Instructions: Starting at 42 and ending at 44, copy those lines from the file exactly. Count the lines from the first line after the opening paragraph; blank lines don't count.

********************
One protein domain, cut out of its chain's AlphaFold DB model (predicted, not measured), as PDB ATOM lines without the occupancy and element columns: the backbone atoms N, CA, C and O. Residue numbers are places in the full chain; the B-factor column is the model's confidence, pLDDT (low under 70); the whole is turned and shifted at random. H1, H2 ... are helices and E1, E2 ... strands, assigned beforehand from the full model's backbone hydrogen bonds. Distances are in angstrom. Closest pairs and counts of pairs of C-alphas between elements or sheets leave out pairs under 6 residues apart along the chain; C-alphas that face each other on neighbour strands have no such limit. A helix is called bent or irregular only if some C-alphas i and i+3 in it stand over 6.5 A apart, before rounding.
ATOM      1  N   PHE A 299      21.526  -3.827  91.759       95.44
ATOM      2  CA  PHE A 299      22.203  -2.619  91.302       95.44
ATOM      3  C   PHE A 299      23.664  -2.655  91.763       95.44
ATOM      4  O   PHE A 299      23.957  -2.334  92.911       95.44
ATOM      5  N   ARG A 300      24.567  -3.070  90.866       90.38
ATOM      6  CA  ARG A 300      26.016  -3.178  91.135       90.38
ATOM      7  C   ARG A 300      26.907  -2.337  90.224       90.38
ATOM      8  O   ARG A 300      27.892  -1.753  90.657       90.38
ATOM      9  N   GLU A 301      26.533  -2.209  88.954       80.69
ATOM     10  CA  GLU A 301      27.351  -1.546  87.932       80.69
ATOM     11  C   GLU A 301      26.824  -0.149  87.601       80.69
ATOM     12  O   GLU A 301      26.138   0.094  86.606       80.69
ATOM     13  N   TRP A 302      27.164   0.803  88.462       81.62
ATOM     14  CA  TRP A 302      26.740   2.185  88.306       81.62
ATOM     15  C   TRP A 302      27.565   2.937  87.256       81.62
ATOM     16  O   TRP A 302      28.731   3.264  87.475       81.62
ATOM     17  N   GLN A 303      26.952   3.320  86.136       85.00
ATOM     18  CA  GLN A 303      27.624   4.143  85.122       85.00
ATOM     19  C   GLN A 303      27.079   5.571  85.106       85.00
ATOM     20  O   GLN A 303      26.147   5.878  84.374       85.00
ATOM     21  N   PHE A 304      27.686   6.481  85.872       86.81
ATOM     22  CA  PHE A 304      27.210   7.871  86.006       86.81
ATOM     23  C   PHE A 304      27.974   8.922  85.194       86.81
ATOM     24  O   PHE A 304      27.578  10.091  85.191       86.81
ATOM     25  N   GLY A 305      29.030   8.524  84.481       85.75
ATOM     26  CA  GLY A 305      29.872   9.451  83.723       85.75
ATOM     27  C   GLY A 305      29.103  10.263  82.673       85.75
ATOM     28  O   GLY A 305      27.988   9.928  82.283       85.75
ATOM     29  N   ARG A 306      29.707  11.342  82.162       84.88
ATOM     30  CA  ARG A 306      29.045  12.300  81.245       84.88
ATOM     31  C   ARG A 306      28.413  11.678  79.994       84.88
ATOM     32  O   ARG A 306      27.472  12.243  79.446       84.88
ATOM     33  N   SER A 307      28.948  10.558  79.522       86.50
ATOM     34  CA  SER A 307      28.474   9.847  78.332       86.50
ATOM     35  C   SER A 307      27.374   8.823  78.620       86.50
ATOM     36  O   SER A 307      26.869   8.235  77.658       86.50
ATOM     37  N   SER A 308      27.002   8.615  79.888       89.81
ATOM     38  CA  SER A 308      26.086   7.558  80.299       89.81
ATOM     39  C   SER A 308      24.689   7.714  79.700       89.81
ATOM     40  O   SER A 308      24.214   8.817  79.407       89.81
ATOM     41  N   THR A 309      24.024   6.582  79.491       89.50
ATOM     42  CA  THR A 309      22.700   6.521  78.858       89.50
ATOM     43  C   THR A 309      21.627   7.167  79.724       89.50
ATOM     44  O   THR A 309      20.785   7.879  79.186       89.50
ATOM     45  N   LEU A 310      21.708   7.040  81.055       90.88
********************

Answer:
ATOM     42  CA  THR A 309      22.700   6.521  78.858       89.50
ATOM     43  C   THR A 309      21.627   7.167  79.724       89.50
ATOM     44  O   THR A 309      20.785   7.879  79.186       89.50